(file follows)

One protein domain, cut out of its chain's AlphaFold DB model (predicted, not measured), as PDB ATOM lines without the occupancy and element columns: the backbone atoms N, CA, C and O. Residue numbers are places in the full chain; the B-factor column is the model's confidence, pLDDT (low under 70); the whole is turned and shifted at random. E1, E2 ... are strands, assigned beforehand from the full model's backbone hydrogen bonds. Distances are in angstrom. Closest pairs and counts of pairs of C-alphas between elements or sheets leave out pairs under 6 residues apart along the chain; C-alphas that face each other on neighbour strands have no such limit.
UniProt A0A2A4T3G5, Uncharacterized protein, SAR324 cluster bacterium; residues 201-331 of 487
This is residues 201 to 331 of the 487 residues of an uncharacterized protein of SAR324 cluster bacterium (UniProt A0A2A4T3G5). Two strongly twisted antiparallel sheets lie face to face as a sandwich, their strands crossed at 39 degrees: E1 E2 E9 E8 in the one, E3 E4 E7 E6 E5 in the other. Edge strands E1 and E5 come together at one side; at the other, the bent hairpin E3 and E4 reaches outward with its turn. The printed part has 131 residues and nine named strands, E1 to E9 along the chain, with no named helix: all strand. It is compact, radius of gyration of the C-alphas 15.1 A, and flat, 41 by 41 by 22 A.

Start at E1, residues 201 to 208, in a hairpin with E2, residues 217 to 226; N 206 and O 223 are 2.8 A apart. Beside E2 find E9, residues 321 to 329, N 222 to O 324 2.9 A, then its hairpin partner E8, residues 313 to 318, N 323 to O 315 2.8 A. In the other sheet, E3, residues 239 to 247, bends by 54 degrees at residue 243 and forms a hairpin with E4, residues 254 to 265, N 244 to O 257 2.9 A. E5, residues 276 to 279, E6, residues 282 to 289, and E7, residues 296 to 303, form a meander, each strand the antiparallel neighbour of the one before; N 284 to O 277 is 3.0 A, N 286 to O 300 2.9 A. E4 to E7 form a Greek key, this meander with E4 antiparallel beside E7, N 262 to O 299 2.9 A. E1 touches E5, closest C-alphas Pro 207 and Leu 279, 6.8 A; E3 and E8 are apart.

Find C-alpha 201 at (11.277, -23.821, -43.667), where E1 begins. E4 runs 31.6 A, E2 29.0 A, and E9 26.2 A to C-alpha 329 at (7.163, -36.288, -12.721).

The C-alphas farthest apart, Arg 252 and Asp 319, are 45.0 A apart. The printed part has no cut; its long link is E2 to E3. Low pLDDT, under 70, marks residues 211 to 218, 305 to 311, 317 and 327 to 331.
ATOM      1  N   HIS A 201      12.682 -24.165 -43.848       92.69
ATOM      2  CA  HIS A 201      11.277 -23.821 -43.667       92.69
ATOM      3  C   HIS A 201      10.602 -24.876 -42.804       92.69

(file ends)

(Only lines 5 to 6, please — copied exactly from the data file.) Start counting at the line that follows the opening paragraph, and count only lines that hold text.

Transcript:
The C-alphas farthest apart, Arg 252 and Asp 319, are 45.0 A apart. The printed part has no cut; its long link is E2 to E3. Low pLDDT, under 70, marks residues 211 to 218, 305 to 311, 317 and 327 to 331.
ATOM      1  N   HIS A 201      12.682 -24.165 -43.848       92.69